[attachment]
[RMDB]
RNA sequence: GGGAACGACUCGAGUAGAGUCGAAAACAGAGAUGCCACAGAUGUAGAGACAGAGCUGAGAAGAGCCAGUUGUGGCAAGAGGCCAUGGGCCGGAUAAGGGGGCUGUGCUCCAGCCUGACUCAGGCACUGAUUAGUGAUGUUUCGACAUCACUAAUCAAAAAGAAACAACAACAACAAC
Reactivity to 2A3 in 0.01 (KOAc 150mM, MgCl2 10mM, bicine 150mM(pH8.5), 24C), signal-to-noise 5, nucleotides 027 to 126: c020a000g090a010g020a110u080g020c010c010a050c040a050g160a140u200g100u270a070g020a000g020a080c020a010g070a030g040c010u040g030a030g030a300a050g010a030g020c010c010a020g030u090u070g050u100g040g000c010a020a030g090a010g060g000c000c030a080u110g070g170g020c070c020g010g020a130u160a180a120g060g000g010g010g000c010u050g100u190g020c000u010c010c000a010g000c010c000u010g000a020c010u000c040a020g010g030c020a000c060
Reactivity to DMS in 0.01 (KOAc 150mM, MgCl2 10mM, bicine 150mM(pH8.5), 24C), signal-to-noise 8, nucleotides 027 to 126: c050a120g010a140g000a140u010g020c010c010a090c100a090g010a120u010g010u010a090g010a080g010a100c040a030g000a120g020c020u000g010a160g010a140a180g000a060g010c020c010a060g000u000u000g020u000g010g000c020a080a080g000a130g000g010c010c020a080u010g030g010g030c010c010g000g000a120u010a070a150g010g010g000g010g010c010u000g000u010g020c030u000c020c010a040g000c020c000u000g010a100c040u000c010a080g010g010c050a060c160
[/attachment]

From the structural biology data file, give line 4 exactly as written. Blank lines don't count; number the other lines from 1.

Reactivity to DMS in 0.01 (KOAc 150mM, MgCl2 10mM, bicine 150mM(pH8.5), 24C), signal-to-noise 8, nucleotides 027 to 126: c050a120g010a140g000a140u010g020c010c010a090c100a090g010a120u010g010u010a090g010a080g010a100c040a030g000a120g020c020u000g010a160g010a140a180g000a060g010c020c010a060g000u000u000g020u000g010g000c020a080a080g000a130g000g010c010c020a080u010g030g010g030c010c010g000g000a120u010a070a150g010g010g000g010g010c010u000g000u010g020c030u000c020c010a040g000c020c000u000g010a100c040u000c010a080g010g010c050a060c160